U.S. crude settled up $2.75 at $107.90 a barrel, off a record $108.21 hit earlier in the session. London Brent crude jumped $1.78 to settle at $104.16 a barrel.
Fears of a U.S. recession following the biggest U.S. job losses in five years and strains in the credit market have sunk the dollar and raised expectations the Federal Reserve could cut interest rates again to prop up the economy.
Speculators have rushed into commodities to hedge against the weaker dollar as well as prospects that further Fed rate cuts could fuel inflation, helping to lift oil to average over $95 so far this year despite signs the faltering U.S. economy is crimping energy demand.
The dollar tumbled against the yen on Monday as fears of a U.S. recession hit stock prices.
A fall in U.S. crude oil inventories reported in government data released last week and OPEC's decision on Wednesday to hold supplies steady have also boosted prices.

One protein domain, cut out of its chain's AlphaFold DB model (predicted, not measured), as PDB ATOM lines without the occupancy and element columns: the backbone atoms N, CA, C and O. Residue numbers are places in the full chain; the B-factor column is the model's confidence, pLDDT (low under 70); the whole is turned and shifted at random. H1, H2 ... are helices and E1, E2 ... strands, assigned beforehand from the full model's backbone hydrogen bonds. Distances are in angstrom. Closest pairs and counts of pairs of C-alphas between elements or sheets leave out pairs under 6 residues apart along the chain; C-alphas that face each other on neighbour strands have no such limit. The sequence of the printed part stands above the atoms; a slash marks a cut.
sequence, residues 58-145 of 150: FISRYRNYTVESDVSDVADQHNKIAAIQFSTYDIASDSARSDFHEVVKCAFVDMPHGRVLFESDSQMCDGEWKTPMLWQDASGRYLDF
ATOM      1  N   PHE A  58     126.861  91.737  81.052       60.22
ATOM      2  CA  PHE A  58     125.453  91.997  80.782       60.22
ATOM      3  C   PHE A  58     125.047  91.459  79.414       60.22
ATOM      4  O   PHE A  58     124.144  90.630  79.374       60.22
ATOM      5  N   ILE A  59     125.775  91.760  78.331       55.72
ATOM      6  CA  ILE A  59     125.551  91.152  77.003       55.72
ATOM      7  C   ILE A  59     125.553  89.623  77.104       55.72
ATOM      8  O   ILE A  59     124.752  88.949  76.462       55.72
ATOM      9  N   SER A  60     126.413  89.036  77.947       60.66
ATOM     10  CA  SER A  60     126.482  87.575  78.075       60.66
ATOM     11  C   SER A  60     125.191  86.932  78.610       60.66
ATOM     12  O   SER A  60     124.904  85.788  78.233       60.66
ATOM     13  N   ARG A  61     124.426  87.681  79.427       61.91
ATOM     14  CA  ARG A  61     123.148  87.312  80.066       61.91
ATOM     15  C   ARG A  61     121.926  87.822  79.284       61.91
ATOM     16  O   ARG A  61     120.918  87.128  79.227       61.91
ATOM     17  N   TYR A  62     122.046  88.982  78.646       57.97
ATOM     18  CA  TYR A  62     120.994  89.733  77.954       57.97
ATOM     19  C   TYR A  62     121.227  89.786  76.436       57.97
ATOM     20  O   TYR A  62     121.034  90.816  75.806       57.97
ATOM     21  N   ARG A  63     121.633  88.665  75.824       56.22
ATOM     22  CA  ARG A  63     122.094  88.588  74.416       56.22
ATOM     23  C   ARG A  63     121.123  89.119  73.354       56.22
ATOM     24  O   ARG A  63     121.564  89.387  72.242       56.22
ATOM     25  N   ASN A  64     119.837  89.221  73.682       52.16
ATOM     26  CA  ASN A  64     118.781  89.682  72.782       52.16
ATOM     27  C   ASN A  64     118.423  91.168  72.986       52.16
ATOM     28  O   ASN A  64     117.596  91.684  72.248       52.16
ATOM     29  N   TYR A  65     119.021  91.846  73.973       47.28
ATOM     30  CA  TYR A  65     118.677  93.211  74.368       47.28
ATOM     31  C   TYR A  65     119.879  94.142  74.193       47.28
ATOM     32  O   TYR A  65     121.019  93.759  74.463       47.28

OPEC President Chakib Khelil was quoted on Monday as saying speculation and political tension would keep prices at triple digits through the year, and some analysts are adjusting their forecasts higher.
Cartel officials insist that speculators are driving up oil prices and that supply and demand fundamentals do not support current levels.
Khelil said prices could retreat in 2009 with a recovery of the U.S. dollar following the election of a new U.S. president and as fundamentals reassert themselves.
OPEC will next meet in September, although ministers could confer informally at a conference between consumers and producers in Rome on April 20-22.